Abstract: Within a costly state verification model with endogenous audit and commitment, the paper proposes a rationale for joint financing based on the reduction of audit costs. Joint financing dominates separate financing when the incentive effects brought about by optimally chosen variable intensity audits, with the worst outcomes audited intensively and the intermediate ones residually, outweigh the cost of joint financing. This is represented by the extra-deadweight loss due to the unnecessary audit that a successful project may undergo when jointly financed. The result always holds when joint financing involves coinsurance gains -a successful project bails out a failing onebut may also hold under contagion -a succeeding project is dragged down by a failing one. Moreover, it is robust to the sequencing of audits. The paper derives a number of testable predictions relating the emergence of joint financing to project returns, investment cost, bankruptcy costs, quality of accounting standards and timing of audits.
    Keywords: contracts, auditing, project Önance, conglomerates.
    JEL: D82 D83 D86
    Date: 2022–10
  4. By: Ingar K. Haaland; Andreas Olden
    Abstract: Using a probability-based sample of the Norwegian population, we test whether an informational treatment about fewer audits by the Norwegian Tax Administration during the peak of the COVID-19 crisis affects support for an economic relief program designed to save jobs and prevent bankruptcies. The information treatment significantly reduces support for the economic relief program. The underlying mechanisms are lower trust in the tax administration’s handling of the program and more pessimism about its ability to detect fraud.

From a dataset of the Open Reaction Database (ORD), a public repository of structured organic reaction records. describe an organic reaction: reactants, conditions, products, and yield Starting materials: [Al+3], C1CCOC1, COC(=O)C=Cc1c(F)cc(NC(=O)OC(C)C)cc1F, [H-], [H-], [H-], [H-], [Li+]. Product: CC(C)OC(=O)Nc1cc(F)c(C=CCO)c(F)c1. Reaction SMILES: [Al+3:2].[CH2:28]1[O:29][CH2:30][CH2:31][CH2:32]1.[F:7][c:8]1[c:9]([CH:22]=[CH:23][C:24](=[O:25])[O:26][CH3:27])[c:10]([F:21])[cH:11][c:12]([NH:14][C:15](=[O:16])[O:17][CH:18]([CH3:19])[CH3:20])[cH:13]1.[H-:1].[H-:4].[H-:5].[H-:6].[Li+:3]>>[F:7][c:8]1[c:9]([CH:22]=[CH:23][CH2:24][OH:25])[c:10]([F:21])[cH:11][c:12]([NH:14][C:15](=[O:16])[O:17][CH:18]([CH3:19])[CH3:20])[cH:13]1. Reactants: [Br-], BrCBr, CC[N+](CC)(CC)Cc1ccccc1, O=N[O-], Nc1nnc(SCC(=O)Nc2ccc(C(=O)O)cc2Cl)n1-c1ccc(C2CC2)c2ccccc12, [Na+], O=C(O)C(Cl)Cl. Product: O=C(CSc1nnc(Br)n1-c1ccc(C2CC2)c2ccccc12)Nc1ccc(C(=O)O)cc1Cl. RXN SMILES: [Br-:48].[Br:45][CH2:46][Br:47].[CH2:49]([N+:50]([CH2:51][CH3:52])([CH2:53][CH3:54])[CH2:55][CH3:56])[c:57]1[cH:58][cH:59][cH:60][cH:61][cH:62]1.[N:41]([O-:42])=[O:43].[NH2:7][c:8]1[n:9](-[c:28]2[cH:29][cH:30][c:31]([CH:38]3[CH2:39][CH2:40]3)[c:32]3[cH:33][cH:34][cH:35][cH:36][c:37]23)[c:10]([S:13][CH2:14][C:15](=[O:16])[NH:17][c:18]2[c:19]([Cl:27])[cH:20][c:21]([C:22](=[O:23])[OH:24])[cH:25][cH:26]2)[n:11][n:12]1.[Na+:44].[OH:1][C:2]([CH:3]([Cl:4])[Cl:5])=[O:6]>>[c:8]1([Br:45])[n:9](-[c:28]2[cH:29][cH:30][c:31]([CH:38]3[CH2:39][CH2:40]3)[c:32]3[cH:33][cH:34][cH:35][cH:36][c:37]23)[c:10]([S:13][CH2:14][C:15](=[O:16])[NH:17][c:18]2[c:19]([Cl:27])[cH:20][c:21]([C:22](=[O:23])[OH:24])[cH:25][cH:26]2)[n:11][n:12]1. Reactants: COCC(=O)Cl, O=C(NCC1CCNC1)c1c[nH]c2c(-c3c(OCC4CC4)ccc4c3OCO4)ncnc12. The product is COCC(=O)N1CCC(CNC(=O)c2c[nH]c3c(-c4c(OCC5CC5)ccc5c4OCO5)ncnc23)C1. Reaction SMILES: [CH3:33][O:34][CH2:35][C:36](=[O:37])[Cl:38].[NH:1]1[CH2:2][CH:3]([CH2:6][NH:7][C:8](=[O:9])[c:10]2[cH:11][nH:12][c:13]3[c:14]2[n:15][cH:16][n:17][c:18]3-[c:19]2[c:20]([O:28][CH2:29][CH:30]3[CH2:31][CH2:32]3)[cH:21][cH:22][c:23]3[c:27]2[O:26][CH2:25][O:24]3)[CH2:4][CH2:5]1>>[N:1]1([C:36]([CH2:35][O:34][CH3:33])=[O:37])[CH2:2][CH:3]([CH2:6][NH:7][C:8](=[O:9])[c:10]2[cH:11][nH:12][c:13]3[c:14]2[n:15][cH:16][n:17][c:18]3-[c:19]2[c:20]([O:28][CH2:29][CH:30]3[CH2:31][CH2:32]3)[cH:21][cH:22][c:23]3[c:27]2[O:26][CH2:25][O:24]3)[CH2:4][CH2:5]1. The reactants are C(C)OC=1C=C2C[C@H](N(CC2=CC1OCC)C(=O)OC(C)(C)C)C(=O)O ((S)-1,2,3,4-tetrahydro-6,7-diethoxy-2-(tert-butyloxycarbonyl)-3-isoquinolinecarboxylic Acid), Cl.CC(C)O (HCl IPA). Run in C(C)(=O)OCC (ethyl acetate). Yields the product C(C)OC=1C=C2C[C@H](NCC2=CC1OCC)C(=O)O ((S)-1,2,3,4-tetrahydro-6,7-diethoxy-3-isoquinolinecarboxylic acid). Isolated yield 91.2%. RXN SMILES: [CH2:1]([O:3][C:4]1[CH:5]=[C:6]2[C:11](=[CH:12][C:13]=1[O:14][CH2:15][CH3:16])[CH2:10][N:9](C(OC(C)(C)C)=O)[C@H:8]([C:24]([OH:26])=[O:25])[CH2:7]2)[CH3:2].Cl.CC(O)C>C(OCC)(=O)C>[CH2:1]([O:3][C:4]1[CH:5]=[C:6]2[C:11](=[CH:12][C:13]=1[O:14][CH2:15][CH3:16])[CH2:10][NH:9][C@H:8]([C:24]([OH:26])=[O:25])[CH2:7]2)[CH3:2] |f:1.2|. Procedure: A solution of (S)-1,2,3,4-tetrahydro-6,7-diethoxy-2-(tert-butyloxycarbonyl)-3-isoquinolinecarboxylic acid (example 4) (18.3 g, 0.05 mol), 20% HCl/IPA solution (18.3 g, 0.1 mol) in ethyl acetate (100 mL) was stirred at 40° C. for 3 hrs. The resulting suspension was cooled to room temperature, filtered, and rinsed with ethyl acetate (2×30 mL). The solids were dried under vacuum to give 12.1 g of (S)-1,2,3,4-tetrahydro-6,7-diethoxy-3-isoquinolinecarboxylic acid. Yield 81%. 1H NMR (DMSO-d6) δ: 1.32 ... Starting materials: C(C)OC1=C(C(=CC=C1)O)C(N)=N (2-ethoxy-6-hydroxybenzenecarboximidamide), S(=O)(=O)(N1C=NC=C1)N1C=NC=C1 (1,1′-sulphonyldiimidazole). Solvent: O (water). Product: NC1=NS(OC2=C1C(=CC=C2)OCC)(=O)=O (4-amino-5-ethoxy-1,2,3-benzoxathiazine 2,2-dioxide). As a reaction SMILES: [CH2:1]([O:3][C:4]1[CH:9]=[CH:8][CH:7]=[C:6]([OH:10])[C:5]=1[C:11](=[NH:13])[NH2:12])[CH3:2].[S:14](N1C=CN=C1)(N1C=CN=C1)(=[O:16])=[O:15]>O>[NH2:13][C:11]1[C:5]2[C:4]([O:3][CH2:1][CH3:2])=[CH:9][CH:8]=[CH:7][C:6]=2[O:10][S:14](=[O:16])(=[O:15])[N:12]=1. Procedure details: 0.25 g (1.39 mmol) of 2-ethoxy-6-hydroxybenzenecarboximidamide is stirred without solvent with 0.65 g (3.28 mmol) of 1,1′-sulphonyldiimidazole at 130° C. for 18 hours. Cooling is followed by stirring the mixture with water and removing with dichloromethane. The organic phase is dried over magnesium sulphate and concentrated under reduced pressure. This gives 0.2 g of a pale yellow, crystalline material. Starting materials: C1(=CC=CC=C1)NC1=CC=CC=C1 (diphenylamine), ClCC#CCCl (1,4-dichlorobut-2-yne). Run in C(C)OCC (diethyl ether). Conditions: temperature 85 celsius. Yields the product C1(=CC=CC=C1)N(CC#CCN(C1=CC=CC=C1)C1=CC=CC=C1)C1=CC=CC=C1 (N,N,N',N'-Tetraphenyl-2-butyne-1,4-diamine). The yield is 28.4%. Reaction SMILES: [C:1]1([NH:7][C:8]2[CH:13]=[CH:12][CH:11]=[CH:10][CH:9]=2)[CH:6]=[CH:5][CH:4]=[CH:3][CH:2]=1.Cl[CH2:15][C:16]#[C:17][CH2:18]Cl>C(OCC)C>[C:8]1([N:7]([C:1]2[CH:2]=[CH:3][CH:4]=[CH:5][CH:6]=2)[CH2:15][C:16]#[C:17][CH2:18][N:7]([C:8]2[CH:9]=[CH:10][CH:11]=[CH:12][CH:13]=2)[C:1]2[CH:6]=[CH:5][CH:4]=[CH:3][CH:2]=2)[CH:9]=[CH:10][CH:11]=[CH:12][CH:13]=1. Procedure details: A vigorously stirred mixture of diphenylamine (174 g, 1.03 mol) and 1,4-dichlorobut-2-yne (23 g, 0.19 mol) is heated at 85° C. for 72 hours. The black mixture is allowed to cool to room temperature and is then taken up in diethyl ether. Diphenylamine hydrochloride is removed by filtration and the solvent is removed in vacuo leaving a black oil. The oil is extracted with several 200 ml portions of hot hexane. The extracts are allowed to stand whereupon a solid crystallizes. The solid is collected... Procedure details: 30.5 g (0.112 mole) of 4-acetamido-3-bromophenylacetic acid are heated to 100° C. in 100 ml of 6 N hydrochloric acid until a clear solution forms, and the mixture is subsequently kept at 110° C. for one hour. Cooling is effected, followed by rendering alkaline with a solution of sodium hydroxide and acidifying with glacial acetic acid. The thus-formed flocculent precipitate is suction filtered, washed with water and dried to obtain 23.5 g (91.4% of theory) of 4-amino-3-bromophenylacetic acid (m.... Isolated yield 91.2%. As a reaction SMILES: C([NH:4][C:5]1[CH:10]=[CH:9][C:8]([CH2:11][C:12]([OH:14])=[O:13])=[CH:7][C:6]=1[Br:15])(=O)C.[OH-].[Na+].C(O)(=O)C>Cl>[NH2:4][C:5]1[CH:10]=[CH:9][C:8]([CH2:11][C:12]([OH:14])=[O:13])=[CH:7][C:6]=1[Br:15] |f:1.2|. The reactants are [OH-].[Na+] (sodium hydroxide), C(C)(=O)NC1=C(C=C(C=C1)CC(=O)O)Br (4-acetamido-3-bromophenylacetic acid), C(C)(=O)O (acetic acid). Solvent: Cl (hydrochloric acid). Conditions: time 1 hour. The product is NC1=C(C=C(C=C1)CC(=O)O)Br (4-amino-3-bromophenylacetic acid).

Keywords: policy preferences, economic relief programs, information, audit activities
    JEL: D83 H25 H26
    Date: 2022
  5. By: Tachfine El Alami (SAF - Laboratoire de Sciences Actuarielle et Financière - UCBL - Université Claude Bernard Lyon 1 - Université de Lyon, ADDACTIS France); Laurent Devineau (SAF - Laboratoire de Sciences Actuarielle et Financière - UCBL - Université Claude Bernard Lyon 1 - Université de Lyon); Stéphane Loisel (SAF - Laboratoire de Sciences Actuarielle et Financière - UCBL - Université Claude Bernard Lyon 1 - Université de Lyon)